Another Take on Whether I Need a Prenuptial Agreement
By Fox Rothschild
It is common knowledge that 50% of all marriages end in divorce. However, what most people do not realize is that 50% of all marriages – not people – end in divorce. This statistic is so high due to the divorce rate in second, third (and if you dare, fourth, fifth, ...) marriages. One question many people ask is, “How do I protect myself in the event my marriage does not last?”. The answer is with a Prenuptial Agreement. Prenuptial agreements are not just for the rich and famous anymore.
So, who needs a prenuptial agreement? Anyone can benefit from a prenuptial agreement, but I strongly recommend one if you:
Have been divorced before
Have children from a prior relationship
Own your own business
Have ownership in a family business
Have family money
Are expecting a significant inheritance or monetary gift
Are marrying someone of significant less net worth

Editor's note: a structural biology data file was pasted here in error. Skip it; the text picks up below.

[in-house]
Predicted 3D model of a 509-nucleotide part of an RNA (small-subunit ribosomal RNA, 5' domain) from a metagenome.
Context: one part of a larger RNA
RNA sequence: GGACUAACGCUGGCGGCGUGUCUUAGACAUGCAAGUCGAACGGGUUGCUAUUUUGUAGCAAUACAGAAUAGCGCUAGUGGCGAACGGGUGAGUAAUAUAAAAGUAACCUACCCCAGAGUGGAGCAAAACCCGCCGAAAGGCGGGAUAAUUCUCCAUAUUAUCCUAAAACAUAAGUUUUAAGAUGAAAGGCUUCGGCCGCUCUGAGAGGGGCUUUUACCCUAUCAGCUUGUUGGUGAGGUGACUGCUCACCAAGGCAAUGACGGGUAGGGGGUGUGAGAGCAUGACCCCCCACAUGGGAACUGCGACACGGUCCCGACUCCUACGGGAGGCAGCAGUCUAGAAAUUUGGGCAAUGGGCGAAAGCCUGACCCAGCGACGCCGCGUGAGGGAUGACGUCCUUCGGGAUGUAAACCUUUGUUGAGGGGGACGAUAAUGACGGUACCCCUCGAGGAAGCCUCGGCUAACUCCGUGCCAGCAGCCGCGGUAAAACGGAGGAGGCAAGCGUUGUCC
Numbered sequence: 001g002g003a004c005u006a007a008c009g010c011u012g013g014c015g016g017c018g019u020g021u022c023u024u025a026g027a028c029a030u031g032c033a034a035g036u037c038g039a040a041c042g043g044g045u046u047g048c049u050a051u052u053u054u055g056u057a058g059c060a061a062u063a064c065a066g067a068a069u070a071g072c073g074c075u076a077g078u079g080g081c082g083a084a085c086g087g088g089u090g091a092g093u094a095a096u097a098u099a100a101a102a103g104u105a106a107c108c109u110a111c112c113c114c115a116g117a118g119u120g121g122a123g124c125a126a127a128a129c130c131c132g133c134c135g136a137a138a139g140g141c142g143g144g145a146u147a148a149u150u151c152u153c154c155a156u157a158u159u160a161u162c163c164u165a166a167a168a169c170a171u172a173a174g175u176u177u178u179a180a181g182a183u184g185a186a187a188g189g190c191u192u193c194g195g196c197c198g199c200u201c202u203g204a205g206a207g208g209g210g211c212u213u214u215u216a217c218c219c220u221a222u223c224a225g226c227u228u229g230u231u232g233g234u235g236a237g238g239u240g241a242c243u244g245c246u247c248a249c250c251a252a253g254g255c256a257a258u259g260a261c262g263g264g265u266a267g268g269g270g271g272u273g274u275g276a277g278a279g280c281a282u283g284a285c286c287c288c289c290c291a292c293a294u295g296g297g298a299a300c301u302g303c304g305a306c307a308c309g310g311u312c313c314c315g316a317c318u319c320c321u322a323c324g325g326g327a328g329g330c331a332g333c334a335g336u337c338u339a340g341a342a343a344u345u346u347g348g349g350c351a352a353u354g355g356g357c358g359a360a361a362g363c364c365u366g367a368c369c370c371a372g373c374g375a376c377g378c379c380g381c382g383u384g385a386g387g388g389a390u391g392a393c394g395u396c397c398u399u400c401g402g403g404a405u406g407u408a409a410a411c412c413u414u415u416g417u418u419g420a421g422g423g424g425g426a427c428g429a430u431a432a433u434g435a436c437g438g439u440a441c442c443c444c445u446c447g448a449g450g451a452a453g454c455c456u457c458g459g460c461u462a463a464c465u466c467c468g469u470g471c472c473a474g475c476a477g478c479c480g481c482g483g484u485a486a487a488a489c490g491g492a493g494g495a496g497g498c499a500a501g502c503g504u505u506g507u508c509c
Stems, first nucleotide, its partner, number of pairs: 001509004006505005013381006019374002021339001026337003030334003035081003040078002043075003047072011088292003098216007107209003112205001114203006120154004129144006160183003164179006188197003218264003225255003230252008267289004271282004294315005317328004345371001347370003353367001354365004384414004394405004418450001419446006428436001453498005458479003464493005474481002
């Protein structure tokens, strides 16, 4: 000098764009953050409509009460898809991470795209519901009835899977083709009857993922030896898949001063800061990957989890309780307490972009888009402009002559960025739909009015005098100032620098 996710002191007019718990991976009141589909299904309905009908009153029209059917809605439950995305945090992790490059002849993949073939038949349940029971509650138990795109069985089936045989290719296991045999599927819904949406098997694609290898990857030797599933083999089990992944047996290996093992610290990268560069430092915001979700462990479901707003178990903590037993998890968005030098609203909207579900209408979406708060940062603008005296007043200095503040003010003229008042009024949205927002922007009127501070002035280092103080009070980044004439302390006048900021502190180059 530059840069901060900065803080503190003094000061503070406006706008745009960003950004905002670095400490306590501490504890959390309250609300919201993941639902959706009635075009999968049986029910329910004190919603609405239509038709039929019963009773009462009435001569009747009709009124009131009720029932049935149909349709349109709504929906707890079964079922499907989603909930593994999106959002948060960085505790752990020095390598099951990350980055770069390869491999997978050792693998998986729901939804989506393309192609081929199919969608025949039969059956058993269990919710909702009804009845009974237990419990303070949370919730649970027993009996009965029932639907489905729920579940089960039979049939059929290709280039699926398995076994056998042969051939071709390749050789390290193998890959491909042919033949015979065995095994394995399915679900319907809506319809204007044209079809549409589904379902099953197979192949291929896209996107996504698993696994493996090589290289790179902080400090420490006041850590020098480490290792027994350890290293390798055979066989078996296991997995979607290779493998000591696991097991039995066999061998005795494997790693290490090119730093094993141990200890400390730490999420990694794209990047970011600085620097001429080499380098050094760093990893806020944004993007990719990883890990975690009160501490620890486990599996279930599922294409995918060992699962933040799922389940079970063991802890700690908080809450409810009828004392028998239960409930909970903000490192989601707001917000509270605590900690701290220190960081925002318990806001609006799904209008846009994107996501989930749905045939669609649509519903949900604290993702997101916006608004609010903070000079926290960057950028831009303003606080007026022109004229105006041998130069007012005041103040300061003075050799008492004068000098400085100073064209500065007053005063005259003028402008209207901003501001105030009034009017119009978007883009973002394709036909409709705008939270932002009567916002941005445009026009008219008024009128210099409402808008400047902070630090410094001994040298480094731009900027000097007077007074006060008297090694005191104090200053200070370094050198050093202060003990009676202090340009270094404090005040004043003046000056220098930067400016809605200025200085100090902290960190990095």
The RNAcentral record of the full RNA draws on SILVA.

Earn significantly more income than your partner
Are the beneficiary of a trust
Acquired significant assets prior to your marriage
The purpose of a prenuptial agreement is to prevent divorce litigation and provide the couple the ability to agree, in advance of any emotion or conflict inherent in a divorce, upon the distribution of their separate and marital assets, the payment of support or alimony, and the allocation of costs in the event of a divorce.
A prenuptial agreement should be drafted well in advance of a wedding, preferably at least three months. This gives the parties and their attorneys the opportunity to fully negotiate and draft the document. However, nothing in Pennsylvania law prevents a prenuptial agreement from being signed the day before a ceremony if advanced planning was not possible.
There is a presumption in Pennsylvania law that prenuptial agreements are valid if they are signed voluntarily and with full disclosure of the assets and income of both parties. Before any meeting to discuss a prenuptial agreement, I advise my clients to prepare a list of all of their assets and debts, and suggest that they have their partner do the same.
Prenuptial Agreements - Nolo Press' Resource Center Nolo Press publishes self-help legal materials and has been doing so for some time. They have a web page for Prenuptial Agreements - Resource Center:"If you're trying to decide whether or not to make a prenuptial agreement, you'll need to understand what this type of contract can -- and can't -- do for you...
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